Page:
When the US stock market’s return base does broaden and FAANGs no longer drive the returns as strongly as they have, there’s a good chance that well-diversified factor investors will be among the ones reaping the benefits.
It’s no news that the performance of tech stocks has been one of the major drivers behind strong US equity returns in the last couple of years. During the last 18 months from September 2016, the Information Technology sector in the MSCI USA index has gained over 55%. Strong returns combined with the sector’s average weight of just under 23%, means that IT companies have accounted for around 12 percentage points (or 40%) of the 30% total returns of the MSCI USA index.
The 5 FAANG stocks combined have contributed 19% of the 632 stock index’s returns.
MSCI USA: Sector weights, contributions and total returns
Aug 31st 2016 to Mar 20th 2018
Concentrated markets are tough for factor investors
From the viewpoint of a well-diversified factor investor periods of extreme market concentration have traditionally been difficult.
During the Dot-com bubble in 1996 to 1999 Scientific Beta’s US factor index (similar to the index* Evli Equity Factor USA follows) lost out an average of 9.6 percentage points in yearly returns to MSCI USA (for cumulative returns of 93% and 166% correspondingly).
While it hardly can be argued that the last few years would have been anywhere near as extreme as the Dot-com bubble was, the current FAANG-led market has not been beneficial for US factor investors. The Evli Equity Factor USA Fund, launched 18 months ago on Aug 4th 2016, lagged its benchmark index, MSCI USA, by 1.16 percentage points gross of fees on March 19th 2018.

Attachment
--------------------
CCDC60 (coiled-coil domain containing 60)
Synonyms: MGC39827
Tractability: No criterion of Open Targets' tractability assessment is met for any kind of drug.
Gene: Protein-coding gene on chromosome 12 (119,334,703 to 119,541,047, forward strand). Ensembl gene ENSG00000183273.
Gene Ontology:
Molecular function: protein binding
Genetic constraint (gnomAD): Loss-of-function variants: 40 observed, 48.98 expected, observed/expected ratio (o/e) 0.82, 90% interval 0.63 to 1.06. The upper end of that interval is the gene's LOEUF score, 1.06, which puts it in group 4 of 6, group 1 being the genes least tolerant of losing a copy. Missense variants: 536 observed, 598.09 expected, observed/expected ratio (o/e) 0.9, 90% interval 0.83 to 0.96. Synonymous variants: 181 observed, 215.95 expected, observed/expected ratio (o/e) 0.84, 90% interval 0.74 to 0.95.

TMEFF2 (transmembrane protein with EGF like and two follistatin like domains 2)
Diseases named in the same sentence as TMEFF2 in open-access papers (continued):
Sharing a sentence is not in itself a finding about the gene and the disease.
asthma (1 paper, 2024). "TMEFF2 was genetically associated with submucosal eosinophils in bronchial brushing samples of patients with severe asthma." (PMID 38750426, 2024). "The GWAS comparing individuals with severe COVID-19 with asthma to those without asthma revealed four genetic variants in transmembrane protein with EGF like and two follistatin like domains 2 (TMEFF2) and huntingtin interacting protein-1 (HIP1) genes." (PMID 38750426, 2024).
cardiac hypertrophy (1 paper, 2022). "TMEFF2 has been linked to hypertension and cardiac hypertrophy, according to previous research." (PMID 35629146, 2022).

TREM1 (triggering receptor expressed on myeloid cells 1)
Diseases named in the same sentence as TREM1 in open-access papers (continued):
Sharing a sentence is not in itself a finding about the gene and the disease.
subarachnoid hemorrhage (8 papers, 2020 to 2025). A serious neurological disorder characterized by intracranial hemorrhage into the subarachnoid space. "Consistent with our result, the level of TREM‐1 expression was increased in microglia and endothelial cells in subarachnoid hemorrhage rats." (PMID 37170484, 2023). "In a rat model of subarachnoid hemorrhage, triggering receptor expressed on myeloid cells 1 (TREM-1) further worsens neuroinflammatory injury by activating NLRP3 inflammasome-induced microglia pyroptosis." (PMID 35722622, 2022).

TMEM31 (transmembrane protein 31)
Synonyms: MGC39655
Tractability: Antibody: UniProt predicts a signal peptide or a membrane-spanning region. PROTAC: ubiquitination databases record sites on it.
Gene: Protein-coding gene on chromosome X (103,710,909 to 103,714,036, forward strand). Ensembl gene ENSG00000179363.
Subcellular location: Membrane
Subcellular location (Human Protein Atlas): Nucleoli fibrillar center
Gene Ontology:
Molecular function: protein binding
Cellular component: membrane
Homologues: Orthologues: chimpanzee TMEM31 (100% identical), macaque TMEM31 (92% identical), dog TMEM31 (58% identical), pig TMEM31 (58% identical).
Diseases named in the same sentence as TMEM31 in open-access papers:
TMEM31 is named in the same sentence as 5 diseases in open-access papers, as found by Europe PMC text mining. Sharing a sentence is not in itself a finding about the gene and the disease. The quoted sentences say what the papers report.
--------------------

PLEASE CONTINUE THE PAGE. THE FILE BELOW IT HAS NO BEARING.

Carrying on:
Since September 2016 the fund’s underweight in IT has cost 1.9 percentage points – accounting for more than its total underperformance. However, the fund’s underweighting of FAANG stocks (also included in the IT sector, except for Amazon and Netflix) has had even more of an impact on performance – costing 2.9 percentage points.
Evli’s factor funds suffer by design from concentrated markets dominated by a few big stocks. The funds’ diversification scheme ensures that the largest companies never get as high weights in the portfolio as they do in the market-cap weighted index. This means the fund most likely loses against the market-cap weighted index, if market returns are overly driven by the largest companies.
Evli Equity Factor USA: Return attribution against MSCI USA
Aug 31st 2016 to Mar 20th 2018
A shift in market dynamics could be an opportunity
When the Dot-com bubble burst in the early 2000s, Scientific Beta’s factor index reversed its earlier losses suffered in the 90s and beat the MSCI USA index by an average of 14 percentage points from 2000 to 2004 (for cumulative returns of 72% vs -15%).
Recently Evli’s Equity Factor USA fund has experienced some of its better days relatively against the benchmark, as Facebook’s shares have plummeted amidst the Cambridge Analytica crisis. Whether this is an early sign of a broader shift in market dynamics remains to be seen. When the US stock market’s return base does broaden and FAANGs no longer drive the returns as strongly as they have, there’s a good chance Evli Equity Factor USA will be among the ones reaping the benefits.
Evli Equity Factor USA IB 4.8.2016-29.3.2018
*SciBeta US Low-Carbon Multi-Beta Equal Weight Maximum Deconcentration Index
Update: Since this piece was originally written FAANGs have continued to underperform. Most notably Amazon’s shares have fallen steeply following President Trump’s critique. As anticipated, this has been a boost to Evli Equity Factor USA’s relative performance against MSCI USA, as it has outperformed by around 0.7 percentage points between 20th and 29th of March 2018. Over 0.3 percentage points of this can be attributed to the fund’s underweight in FAANG stocks.
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